Creating a Healthy Work-Life Balance

Posted: May 8, 2014

Tara Clinton Strategic Partnerships Manager

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Creating a healthy work-life balance is essential to living a happy and healthy life. I work with a team of dedicated and hardworking individuals who give 110% every day of the week. We often find ourselves working through lunch or pulling late nights to get the job done right. I couldn’t be more proud of our team, but sometimes we forget to take time to relax and unwind. With the warm summer months fast approaching and countless outdoor events calling my name, I was inspired to give a lunch n learn presentation to our team on creating a healthy work-life balance.

First, let me explain what I mean by work-life balance. During my presentation, I defined work-life balance as the process of setting priorities between work (career and ambition) and lifestyle (health, pleasure, leisure, family, personal and spiritual development). While this definition applies to different people in different ways, there are a few things that we should all understand about how to create the right balance.

A poor work-life balance can have a variety of consequences. These outcomes affect not only you, but friends and family as well. Below are just a few of the possible results of a poor work-life balance:

  • Stress that can lead to poor coping skills, irritability, jumpiness, insecurity, difficulty concentrating. That’s not to mention wide array of health issues including cardiovascular disease, frequent headaches, stiff muscles, back aches and more.
  • Fatigue or an overall feeling of weariness, tiredness and lack of energy.
  • Lost time with friends and family.
  • Unrealistic expectations from coworkers that you are always willing to work all the time resulting in more responsibility than is manageable or realistic.

Many hardworking professionals forget what a work-life balance should look like. Lucky for you I’ve listed a few components of a healthy work-life balance:

  • Self-management includes getting enough sleep, proper nutrition and exercise.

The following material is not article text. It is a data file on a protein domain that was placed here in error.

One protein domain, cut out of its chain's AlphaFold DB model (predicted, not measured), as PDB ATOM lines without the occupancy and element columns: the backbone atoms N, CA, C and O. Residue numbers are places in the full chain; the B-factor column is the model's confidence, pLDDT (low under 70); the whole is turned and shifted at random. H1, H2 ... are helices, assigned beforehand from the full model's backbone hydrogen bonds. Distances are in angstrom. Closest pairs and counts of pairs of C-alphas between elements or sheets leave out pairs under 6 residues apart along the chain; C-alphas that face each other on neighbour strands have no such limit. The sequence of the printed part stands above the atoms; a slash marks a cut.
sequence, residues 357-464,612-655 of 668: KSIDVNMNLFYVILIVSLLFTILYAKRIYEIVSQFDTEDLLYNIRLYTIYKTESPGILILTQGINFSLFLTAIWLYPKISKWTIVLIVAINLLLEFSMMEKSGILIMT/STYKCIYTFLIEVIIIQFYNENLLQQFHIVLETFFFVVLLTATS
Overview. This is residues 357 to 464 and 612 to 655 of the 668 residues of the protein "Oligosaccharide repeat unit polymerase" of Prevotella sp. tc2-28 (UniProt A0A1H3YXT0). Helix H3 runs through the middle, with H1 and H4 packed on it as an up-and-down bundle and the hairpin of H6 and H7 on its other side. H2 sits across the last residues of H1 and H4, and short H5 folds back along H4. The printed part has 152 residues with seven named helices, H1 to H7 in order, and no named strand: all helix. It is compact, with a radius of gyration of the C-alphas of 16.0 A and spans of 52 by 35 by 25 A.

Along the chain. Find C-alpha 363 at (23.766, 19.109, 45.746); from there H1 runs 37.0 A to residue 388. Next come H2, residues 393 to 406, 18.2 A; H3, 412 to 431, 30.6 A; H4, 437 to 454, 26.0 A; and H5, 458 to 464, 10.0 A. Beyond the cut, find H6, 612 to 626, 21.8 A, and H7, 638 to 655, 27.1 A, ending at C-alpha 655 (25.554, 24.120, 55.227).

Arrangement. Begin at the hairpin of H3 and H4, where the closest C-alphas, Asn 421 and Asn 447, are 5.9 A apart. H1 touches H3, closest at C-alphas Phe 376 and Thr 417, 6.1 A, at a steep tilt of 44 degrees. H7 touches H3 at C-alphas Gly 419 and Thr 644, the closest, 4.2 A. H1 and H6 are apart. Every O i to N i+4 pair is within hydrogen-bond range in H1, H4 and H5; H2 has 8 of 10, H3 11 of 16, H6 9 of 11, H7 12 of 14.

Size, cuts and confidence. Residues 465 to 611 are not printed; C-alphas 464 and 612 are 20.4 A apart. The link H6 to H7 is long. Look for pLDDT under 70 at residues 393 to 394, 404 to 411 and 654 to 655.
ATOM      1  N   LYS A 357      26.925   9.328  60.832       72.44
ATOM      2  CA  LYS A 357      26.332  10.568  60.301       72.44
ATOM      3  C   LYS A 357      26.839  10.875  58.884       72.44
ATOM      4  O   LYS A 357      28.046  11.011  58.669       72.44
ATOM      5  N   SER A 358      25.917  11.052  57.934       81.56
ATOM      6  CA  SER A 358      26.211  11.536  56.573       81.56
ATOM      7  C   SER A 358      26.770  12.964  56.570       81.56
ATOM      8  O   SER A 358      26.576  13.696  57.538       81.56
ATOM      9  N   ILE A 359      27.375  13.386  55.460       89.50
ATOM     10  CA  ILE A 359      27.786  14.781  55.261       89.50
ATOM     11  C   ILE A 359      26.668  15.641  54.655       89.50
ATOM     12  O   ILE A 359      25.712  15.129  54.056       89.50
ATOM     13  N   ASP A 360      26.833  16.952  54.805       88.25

• Time-management involves making optimal use of your day and the resources available. Determining what is both important and urgent is a huge factor of time management.
  • Stress-management has become more difficult as our distractions become more complex. Avoid multi-tasking and focus on one thing at a time.
  • Change management ensures that you do not become overwhelmed by the changes taking place around you.
  • Technology management may be the most difficult of all. Ensure that the technology you are using serves a purpose and does not provide additional distractions.
  • Leisure management means acknowledging the importance of rest and relaxation. Participate in activities that you enjoy and allow you to mentally recharge.

When you’re used to working non-stop, taking time to relax and unwind sounds challenging. I’ve put together a few simple recommendations to help you bring back the crucial balance that may be missing.

  • Make a schedule to ensure that you get everything done by a certain time. I live by my Google calendar for work tasks as well as personal engagements.
  • Build downtime into your schedule and treat it as you would any other meeting. This helps you ensure that you actually do leave time for those activities that you will really look forward to.
  • Set boundaries so that others are aware of your efforts to create a balance. Make conscious decisions to separate work and personal time. That’s right, no more checking email on your phone 24/7.
  • Avoid interruptions as much as possible by creating a distraction free workplace. When I really need to focus I put on my headphones and blast movie soundtracks (mostly from action-packed superhero movies). The music blocks out distractions and makes me feel like I have the most epic job in the world.
  • Nurture yourself by eating a healthy diet that includes foods you love and setting aside time for physical activities that you enjoy.
  • Avoid perfectionism by establishing a clear definition of the end result and knowing when you’re done.
  • You’re allowed to relax. My office buddy loves to knit and it helps her relieve stress. Set a goal to leave the office early one night a week to do something that you absolutely enjoy.
  • Learn to say no or ask for help. When you have too much on your plate, it’s alright to say no inside and outside of the workplace. If your team is anything like the team here at VisionPoint, someone will always be willing to lend a hand.

I challenged my co-workers to try out some of these strategies to improve their work-life balance. I was pleasantly surprised to see more fruits and veggies in the office refrigerator and to see leisure activities listed on Google calendars. there’s not doubt that we have a strong team. Having a healthy work-life balance can make each of us a better worker and happier all around.